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file associations

  • 11 replies
  • 1 has this problem
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  • Last reply by AliceWyman

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I can no longer successfully click on online links to open certain file types that I use. All I get is a page of garbage in Firefox. I can't delete the types because they are not there, but clicking on them does not ask me what action I want - just opens the garbage page. Filetypes happen to be .mscz (musescore) and.ove (overture) and I had working associations until the latest update.

I can no longer successfully click on online links to open certain file types that I use. All I get is a page of garbage in Firefox. I can't delete the types because they are not there, but clicking on them does not ask me what action I want - just opens the garbage page. Filetypes happen to be .mscz (musescore) and.ove (overture) and I had working associations until the latest update.

Chosen solution

Thank you Alice. I've now remembered that 123-reg has moved things to a different server (or something): so that explains why things that used to work did so no longer. Anyway, problem solved - took some time as I had to experiment with exactly what went in the content field, but I've got mscz, ove, mxl and other links all(?) working now.

I'm still puzzled why Firefox doesn't have a user-friendly way of specifying apps for file types. It doesn't need to guess, just to be told by the user.

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All Replies (11)

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When you right-click on a .mscz (musescore) or .ove (overture) file, save it to your computer and then double-click it in Windows, what happens? Do you have an installed application that can open mscz (musescore) or .ove (overture) files? If you do and online links don't open, it could be a problem with the website that includes links to those types of files. Do you have a link to some problem online files?

In any case, see Manage file types and download actions in Firefox. As a last resort you can reset download actions for all content types by renaming the handlers.json file in the Firefox profile folder, as explained here.

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This can also happen if the server isn't configured properly and is sending the file as content-type: text/plain instead of a valid content-type for this file extension. You can possibly check that in the Network Monitor.

See also this extension.

Modified by cor-el

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I'd already tried renaming handlers.json but it didn't work: Firefox just created an identical one (with very little in it - I'd recently done a "refresh Firefox" which may or may not have compounded my problem).

If I right-click the link and select "save link as" it saves the file in Downloads, and if I double-click that it comes up correctly in the application (PDF, DOC, MuseScore, etc). Musescore is on my PC and has been for some years - up to now clicking on the link in the webpage has worked, and still works in other browsers.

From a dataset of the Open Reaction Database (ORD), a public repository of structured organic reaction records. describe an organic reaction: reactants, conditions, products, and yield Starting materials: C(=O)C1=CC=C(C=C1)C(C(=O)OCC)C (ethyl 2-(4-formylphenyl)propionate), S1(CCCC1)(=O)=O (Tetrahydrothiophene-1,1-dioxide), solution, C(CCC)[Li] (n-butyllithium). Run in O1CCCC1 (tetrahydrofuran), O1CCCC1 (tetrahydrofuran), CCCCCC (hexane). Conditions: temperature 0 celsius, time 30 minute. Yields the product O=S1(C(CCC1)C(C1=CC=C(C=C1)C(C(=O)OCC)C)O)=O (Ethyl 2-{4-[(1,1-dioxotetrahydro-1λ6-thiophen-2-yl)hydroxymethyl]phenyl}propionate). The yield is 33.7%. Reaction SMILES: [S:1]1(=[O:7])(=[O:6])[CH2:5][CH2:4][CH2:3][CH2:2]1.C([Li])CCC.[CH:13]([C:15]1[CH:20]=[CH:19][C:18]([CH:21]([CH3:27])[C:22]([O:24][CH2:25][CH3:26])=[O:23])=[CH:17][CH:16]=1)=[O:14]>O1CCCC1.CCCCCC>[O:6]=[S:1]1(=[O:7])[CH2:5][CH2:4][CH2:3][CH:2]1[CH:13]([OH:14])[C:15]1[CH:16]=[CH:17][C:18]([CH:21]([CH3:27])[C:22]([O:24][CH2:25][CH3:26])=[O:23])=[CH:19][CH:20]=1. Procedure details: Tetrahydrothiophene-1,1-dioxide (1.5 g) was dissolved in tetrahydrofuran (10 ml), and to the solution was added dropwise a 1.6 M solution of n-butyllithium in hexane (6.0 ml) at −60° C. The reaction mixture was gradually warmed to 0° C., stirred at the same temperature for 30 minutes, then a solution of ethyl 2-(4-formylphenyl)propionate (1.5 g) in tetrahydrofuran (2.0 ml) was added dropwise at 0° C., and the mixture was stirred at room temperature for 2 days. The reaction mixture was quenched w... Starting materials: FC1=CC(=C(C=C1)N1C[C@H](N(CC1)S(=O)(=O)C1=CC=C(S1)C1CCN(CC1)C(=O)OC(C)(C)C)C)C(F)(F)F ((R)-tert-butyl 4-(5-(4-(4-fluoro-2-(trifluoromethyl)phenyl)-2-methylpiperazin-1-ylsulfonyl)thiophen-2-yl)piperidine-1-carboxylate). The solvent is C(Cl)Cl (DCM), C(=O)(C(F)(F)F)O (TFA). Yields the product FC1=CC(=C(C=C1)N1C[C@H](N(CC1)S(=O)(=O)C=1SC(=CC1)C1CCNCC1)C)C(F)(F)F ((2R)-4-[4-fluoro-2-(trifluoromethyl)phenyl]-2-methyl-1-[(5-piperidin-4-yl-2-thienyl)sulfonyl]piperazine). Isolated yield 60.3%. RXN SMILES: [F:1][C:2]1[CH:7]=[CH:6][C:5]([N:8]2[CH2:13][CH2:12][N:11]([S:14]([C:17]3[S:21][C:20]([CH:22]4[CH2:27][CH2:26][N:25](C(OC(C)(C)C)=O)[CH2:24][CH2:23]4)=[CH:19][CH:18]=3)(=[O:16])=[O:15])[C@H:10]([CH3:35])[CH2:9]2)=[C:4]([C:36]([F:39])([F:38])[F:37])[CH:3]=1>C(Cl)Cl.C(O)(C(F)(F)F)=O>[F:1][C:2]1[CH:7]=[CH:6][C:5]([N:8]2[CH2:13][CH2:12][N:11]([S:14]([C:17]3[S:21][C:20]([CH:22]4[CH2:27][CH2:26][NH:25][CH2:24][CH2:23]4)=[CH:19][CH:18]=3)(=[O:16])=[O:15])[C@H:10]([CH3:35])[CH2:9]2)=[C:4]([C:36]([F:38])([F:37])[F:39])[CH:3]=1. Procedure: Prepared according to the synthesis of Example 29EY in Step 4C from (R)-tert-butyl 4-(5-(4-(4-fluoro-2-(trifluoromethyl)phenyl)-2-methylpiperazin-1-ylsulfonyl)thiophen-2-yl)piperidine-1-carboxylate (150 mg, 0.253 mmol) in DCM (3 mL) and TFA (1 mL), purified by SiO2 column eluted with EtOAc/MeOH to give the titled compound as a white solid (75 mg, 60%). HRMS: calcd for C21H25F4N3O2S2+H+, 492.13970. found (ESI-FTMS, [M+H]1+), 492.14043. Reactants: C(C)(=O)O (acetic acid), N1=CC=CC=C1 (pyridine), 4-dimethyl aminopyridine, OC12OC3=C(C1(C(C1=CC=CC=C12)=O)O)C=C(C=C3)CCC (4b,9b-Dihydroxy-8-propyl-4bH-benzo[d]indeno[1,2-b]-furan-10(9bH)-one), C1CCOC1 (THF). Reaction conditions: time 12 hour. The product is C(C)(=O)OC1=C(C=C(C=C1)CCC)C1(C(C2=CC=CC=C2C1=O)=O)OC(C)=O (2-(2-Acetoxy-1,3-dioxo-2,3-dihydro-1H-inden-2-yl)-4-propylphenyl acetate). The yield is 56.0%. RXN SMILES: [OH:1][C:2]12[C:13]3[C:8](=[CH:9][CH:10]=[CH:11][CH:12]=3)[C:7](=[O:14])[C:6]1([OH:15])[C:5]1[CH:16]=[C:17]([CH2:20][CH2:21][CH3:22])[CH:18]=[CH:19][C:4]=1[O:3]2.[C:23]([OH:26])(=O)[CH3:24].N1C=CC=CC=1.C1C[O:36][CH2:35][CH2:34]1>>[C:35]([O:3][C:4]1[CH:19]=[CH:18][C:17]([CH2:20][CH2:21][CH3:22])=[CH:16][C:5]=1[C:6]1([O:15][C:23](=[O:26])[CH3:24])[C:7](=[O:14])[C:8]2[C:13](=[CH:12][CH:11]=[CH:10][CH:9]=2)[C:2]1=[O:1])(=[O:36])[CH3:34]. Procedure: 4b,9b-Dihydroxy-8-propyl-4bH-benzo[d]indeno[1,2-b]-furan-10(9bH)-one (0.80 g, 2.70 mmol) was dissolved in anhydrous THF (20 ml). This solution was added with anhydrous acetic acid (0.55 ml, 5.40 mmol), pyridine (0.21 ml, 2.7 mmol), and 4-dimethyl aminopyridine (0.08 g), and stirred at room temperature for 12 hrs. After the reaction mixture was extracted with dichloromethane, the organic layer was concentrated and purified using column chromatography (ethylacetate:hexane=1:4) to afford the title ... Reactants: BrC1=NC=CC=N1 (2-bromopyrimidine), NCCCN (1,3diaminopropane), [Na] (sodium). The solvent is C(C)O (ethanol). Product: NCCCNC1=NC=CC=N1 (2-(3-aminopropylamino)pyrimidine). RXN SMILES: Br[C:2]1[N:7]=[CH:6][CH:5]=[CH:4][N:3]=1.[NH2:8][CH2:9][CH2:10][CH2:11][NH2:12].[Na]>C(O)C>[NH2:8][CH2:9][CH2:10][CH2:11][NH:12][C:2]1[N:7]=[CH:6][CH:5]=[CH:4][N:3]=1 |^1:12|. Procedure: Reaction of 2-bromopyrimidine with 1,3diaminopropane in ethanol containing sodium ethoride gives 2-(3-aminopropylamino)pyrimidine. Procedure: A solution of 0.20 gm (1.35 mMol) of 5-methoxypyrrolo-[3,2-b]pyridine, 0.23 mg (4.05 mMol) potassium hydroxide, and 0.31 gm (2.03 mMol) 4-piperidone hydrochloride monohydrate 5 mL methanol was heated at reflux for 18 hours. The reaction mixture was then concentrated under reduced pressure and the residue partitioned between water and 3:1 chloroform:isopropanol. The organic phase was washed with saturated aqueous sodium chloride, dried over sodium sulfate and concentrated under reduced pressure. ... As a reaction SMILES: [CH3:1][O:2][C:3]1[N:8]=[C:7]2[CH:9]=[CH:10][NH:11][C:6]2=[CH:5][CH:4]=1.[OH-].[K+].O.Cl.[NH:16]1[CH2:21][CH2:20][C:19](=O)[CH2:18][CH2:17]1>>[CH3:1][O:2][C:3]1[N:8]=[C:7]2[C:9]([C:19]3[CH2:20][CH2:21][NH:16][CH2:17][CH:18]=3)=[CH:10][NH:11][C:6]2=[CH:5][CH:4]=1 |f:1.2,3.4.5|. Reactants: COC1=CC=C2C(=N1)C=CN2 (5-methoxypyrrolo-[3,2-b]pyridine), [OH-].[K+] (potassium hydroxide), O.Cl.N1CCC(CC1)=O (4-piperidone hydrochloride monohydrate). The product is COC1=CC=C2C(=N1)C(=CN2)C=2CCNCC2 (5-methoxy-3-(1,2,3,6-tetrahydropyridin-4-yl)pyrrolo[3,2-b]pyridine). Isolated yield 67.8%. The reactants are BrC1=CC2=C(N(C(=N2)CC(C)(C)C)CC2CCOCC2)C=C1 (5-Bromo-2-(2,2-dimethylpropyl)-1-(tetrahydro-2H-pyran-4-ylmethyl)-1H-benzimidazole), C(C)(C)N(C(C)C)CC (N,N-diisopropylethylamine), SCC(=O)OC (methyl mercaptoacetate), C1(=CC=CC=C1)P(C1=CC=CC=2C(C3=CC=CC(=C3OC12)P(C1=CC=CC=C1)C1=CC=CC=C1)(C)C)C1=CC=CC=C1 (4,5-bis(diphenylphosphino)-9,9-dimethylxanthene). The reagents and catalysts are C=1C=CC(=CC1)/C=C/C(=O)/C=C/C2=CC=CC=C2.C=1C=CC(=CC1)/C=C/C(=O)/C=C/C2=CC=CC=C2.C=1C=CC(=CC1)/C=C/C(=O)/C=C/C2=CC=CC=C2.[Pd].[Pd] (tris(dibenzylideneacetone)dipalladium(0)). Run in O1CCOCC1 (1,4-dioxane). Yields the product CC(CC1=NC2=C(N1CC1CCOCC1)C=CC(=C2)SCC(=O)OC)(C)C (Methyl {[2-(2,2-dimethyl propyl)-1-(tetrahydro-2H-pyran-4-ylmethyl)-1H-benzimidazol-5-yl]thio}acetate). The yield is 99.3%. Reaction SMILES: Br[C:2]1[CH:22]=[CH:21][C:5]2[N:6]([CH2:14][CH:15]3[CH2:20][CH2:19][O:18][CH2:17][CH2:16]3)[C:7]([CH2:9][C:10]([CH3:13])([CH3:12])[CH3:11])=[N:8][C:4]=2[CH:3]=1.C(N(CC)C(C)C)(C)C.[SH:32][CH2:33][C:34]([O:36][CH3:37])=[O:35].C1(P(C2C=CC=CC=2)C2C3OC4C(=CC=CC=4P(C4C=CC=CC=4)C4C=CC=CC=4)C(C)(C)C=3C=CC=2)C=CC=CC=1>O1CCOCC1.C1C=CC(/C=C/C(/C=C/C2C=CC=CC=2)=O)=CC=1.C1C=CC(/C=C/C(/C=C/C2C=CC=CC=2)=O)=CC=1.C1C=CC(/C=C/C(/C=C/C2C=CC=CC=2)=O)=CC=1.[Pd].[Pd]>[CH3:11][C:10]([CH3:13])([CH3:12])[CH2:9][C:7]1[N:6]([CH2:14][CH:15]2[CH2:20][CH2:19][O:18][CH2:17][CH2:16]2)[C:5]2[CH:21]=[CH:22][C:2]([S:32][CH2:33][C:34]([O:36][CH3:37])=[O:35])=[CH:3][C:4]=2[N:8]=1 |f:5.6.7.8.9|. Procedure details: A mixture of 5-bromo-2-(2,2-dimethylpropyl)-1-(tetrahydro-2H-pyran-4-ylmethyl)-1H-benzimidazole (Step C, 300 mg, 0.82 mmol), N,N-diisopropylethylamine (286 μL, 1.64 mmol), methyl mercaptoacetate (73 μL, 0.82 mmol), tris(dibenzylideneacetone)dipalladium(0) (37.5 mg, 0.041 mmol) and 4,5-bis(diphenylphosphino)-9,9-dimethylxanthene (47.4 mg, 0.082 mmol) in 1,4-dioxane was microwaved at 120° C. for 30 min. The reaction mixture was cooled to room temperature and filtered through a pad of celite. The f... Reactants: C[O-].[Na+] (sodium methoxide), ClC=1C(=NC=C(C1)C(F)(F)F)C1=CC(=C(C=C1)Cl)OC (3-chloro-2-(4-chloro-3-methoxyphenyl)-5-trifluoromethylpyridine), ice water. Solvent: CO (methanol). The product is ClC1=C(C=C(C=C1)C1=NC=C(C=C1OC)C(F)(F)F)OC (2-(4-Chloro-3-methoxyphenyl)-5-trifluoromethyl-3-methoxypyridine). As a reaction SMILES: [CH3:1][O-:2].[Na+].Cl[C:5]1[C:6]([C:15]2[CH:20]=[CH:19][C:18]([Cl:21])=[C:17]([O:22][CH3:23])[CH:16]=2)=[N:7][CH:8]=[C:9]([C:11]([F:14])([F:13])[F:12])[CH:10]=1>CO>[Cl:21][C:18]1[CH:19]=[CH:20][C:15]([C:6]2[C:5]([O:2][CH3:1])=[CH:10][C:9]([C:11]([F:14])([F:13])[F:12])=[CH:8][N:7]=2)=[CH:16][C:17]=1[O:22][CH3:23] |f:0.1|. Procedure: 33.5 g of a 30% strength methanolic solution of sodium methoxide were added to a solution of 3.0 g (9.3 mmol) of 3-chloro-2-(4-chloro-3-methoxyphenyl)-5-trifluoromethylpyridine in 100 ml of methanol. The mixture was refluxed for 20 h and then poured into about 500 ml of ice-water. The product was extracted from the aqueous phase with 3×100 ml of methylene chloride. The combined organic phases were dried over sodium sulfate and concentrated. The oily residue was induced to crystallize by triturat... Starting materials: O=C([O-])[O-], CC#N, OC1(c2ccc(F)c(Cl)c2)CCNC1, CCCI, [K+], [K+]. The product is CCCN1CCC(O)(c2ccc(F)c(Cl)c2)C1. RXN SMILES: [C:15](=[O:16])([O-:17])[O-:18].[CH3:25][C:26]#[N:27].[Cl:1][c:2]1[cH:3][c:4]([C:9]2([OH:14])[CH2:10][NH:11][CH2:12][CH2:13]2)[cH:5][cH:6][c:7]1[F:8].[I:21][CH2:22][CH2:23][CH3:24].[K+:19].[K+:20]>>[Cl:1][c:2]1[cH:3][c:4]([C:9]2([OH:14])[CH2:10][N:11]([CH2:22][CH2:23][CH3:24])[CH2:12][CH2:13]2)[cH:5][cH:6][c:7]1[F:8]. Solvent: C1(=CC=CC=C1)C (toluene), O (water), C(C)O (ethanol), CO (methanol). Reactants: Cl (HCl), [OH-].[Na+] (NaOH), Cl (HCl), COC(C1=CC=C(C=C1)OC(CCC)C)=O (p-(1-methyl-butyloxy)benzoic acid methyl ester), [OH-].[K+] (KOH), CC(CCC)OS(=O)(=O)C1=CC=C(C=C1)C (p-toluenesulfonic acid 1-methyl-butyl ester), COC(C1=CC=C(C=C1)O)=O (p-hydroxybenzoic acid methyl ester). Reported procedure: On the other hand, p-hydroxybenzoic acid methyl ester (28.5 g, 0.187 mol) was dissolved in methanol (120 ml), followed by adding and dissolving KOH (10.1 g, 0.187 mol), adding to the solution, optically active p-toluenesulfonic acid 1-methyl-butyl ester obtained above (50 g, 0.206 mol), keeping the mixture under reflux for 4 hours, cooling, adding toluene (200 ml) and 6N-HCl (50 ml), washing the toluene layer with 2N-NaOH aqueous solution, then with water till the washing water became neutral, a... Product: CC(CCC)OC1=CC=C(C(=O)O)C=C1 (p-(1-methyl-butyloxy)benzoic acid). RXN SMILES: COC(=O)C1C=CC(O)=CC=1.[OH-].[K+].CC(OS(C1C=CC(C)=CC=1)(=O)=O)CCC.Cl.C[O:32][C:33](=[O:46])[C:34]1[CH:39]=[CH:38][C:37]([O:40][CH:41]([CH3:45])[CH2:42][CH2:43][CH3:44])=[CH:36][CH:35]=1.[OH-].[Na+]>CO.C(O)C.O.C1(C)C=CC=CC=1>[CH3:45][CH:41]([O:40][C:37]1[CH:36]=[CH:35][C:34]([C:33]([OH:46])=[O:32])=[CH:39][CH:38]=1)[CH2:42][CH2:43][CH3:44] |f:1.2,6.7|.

Here is a sample page: http://johnkilpatrick.co.uk/music/JAK/index.htm Please try clicking the mu icon in the Knave of Hearts row. I just get the garbage (binary) page instead of it asking me for an application. Thanks.

(Just at the moment can't understand the other suggestion - will have to look later today)

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Further test. I have created a web page http://johnkilpatrick.co.uk/test/ on which are 6 test files. - 4 have regular known extensions (doc, odt, pdf, txt); all these do as expected when clicked on. - 1 has a specialist extension mscz; this should open musescore on my PC, but instead treats the file as text and puts garbage on the page on the screen - 1 has a nonsense extension zij . This file contains some lines of text. When clicked, FireFox opens it as text.

As zij is a "new application", my understanding is that FireFox should ask me what I'd like to happen (e.g. save or nominate an app). It doesn't. Furthermore, there is no way via the change-what-firefox-does route in which a new application can be added. So I think it's a fault with the latest upgrade.

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The problem appears to be a misconfigured web server, as cor-el suspected, which does not include the correct content-type (MIME-type) for http://johnkilpatrick.co.uk/music/JAK/Knave.mscz and other files that display as text/plain ("garbage") In Firefox. Mozilla browsers need the correct content-type to properly handle the file, for security reasons. Other browsers may try to guess the content type. To learn more, see: https://developer.mozilla.org/en-US/docs/Learn/Server-side/Configuring_server_MIME_types ... EDIT: See also https://en.wikipedia.org/wiki/Content_sniffing

I installed https://addons.mozilla.org/en-US/firefox/addon/content-type-fixer/ as cor-el suggested, turned it on via the toolbar icon, downloaded http://johnkilpatrick.co.uk/music/JAK/Knave.mscz (which displayed as plain text) and then viewed the log from the Content Type Fixer toolbar menu. Log of Recent Requests showed this:


9/4/2020, 2:36:21 PM http://johnkilpatrick.co.uk/music/JAK/Knave.mscz (main_frame) mscz C-T: No Action - no association for extension; current CT is "text/plain"